Perspective from a safe place
Susan Kelleher of Philadelphia was stranded in Atlanta after she and her husband traveled there Friday for a wedding. After seeing their US Airways flights to Philadelphia canceled a couple times while they played unexpected tourists in Atlanta on Monday, the next flight home wasn't going to be available until Thursday, November 1.
So they decided to change their destination. US Airways allowed the couple to change their flight. Instead of landing in Philadelphia on Tuesday, they flew first to Charlotte and then to Richmond, Virginia. There, they rented a car for the five-hour drive home.
"The airline has been more than accommodating with vouchers," said Kelleher. "They're losing money on this, and they were happy to check all kinds of different alternatives for you."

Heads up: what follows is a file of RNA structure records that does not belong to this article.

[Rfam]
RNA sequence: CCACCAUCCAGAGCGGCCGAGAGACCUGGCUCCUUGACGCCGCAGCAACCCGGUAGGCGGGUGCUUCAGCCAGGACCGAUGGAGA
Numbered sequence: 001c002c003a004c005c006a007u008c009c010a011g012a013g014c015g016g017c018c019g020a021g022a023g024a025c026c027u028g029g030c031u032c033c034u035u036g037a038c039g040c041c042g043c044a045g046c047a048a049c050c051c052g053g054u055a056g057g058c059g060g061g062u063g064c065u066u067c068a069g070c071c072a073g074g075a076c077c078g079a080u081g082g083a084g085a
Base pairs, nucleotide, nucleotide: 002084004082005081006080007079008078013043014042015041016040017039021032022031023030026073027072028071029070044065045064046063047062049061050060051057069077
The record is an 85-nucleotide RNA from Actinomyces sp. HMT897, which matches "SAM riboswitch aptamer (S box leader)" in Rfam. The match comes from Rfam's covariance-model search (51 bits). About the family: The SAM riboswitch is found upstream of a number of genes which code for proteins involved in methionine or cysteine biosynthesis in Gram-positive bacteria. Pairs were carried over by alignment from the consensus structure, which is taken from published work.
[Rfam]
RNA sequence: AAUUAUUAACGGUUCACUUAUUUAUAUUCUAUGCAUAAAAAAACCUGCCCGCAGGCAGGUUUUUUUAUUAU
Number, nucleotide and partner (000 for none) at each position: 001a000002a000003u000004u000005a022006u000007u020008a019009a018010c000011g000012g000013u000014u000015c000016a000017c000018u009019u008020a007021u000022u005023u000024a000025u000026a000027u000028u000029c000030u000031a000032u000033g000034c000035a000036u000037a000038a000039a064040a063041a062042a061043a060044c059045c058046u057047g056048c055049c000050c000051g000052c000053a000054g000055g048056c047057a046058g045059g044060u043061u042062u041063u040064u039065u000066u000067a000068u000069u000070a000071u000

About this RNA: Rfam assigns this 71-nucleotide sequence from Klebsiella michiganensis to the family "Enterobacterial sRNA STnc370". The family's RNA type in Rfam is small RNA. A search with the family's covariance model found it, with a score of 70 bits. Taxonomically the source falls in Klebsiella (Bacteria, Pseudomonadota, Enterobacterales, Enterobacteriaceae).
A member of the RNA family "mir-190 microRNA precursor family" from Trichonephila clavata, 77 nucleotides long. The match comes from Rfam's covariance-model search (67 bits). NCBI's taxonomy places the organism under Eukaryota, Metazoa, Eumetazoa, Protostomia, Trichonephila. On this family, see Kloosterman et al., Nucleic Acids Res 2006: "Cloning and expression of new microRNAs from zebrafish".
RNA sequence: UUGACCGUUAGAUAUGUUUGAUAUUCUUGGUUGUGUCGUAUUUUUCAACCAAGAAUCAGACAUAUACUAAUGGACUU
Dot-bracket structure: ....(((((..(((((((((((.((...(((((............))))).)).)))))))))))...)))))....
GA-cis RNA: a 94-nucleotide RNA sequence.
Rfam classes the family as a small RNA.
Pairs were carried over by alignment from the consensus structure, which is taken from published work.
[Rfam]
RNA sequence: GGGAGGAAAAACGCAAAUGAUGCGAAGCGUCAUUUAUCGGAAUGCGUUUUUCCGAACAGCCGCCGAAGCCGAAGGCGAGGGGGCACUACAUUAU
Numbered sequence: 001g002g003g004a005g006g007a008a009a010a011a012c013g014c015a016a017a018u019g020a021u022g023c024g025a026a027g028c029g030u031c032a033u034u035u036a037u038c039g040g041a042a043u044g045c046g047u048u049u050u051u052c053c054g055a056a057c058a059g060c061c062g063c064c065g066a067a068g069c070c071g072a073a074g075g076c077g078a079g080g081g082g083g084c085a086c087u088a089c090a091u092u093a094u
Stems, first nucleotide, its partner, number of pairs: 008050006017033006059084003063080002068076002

"Up and down the East Coast, my people are fine and I am so grateful for that," she said.
A much more serious delay
The delay had become more serious for Norman Auerbach, 66, who took a trip to New York City last weekend to see his son and grandchildren before he was scheduled to undergo a heart bypass and mitral valve repair in Fort Lauderdale, Florida, on Friday.
His planned flight back with JetBlue on Monday and another flight on Wednesday were both canceled. After countless calls trying to get through to the airline to rebook, he got booked on a JetBlue flight from LaGuardia Saturday night that lands in the early hours -- too late for his surgery.
That's when he posted a Twitter message to JetBlue about his dilemma. When CNN called JetBlue, a customer support team member contacted Auerbach and booked him on a Thursday morning flight home out of Newark.
"I was really impressed with her efforts and also her follow up, WOW!" he wrote Wednesday night, in an email to CNN. "I was also amazed at the power of Twitter ... It's a whole new dimension in communication and collaboration."
JetBlue customers needing special assistance can call a special needs phone number (855-ADA-LINE or 855-232-5463). Many other airlines have similar numbers posted on their websites.